The PA Approach to Wine Buying

The first time I visited Japan, about 10 years ago, two things stood out above all else:

1. For the first time in my adult life, at 5-foot-10 and three-quarters, I actually felt tall.

2. One could buy wine, beer and other canned or bottled adult beverages from vending machines on the streets. No I.D. required; if you had the yen, you could buy the alcohol.

“What a different society this must be,” I remember thinking. “No way this would ever fly in the United States,” where political correctness reigns supreme, and where the drunk driving laws, well intentioned though they may be, are turning harmless casual drinkers into criminals.

Well, 10 years is a long time, and now it is possible to buy wine from a vending machine in the U.S. – not on the street, but in two supermarkets.

The wine dispensers, which are being referred to as kiosks, are being tested by the Liquor Control Board of Pennsylvania. And unlike the vending machines in Japan, there is absolutely no level of trust extended to the general public.

In order to purchase a bottle from the kiosk, one must:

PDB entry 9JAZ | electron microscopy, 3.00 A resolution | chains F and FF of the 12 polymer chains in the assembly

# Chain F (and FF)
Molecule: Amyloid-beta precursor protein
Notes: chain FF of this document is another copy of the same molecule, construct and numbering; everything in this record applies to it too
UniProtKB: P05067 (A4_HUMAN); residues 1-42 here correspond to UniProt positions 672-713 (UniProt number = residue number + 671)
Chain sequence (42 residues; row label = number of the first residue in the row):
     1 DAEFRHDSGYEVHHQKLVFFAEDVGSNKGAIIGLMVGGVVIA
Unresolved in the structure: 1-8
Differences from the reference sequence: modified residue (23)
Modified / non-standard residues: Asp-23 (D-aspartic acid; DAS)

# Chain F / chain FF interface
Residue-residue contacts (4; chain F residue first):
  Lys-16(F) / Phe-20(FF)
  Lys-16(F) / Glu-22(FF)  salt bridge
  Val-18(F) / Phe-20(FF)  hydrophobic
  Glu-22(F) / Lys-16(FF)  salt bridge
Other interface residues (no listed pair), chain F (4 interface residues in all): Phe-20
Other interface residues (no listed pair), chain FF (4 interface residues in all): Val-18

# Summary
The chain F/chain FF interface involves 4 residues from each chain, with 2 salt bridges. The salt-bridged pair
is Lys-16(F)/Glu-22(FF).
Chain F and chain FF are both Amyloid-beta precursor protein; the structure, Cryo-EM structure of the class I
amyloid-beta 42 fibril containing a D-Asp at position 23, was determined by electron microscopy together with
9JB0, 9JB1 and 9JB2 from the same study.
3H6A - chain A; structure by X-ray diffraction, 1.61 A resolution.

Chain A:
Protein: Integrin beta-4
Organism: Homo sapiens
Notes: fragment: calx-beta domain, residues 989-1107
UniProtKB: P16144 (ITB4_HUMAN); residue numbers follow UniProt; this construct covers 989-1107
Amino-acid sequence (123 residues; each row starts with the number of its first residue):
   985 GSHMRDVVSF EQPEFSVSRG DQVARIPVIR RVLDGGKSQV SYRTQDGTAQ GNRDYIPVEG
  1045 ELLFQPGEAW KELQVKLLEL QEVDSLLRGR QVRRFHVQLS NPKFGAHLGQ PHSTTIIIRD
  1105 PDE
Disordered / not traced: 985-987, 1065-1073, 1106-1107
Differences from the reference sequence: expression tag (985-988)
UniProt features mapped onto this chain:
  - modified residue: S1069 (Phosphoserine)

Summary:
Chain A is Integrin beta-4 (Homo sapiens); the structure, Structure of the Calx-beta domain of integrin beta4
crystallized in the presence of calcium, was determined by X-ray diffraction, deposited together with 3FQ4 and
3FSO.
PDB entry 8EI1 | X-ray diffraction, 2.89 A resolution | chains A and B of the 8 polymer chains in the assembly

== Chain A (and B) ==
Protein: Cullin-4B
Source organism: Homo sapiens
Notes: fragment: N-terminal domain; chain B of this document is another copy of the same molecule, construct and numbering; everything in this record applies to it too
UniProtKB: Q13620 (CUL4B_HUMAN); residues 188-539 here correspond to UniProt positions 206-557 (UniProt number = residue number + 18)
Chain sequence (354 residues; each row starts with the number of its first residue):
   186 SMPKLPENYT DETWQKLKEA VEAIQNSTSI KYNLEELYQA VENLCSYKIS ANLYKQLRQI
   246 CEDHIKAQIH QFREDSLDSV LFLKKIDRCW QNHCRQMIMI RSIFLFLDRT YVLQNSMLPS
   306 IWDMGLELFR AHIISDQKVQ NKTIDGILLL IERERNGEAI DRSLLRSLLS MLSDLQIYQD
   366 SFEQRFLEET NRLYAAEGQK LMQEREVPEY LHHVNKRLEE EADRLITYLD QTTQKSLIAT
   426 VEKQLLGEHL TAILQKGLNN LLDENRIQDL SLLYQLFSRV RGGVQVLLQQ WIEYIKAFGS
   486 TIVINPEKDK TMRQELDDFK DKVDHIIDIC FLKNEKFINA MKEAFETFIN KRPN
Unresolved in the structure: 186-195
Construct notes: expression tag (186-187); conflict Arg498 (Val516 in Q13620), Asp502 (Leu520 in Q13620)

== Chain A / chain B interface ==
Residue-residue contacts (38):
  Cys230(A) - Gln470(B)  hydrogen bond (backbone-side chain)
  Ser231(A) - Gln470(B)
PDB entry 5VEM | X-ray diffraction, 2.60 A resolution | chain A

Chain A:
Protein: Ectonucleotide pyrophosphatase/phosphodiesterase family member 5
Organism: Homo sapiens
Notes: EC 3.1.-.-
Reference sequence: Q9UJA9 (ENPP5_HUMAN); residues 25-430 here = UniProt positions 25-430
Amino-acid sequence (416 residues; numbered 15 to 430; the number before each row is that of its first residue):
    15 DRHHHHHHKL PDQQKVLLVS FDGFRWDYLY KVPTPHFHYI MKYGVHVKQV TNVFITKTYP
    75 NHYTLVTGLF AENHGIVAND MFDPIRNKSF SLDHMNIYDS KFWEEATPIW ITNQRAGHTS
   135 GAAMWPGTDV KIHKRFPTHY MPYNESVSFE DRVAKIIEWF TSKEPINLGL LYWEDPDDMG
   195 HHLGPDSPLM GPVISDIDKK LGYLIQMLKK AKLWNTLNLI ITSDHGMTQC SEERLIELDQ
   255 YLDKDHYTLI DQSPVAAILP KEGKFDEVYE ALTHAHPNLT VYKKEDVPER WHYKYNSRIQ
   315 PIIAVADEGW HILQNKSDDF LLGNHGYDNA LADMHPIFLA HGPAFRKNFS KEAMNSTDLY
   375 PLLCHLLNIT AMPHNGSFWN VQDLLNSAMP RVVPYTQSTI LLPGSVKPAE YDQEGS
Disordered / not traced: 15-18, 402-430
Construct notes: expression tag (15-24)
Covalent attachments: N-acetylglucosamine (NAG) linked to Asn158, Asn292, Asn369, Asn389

a) select a bottle, via a touch-screen display, from 53 offered (interestingly, none are made in Pennsylvania);

b) swipe an I.D. card;

c) blow into an alcohol sensor (similar to the devices that some would like to see tied to car ignitions);

d) look into a surveillance camera so that a state employee in the capital city of Harrisburg can match the face to the I.D. and approve the sale; and

e) pay for the purchase with a credit or debit card – no cash accepted.

If that sounds like a lot of trouble to go through just to buy a bottle of wine, you have to keep in mind that this is Pennsylvania, a state that sells wine and other alcohol only in state-run stores that are staffed by public employees.

When it comes to one of America’s most historically important states – where the concept of individual freedom first took hold – buying and selling wine remains in the 18th century. The state’s policies would be laughable if they weren’t so stupid.

So, in that context, I guess you could say that the kiosks are a step in the right direction.

A baby step… but a step.

Posted in Editor's Journal
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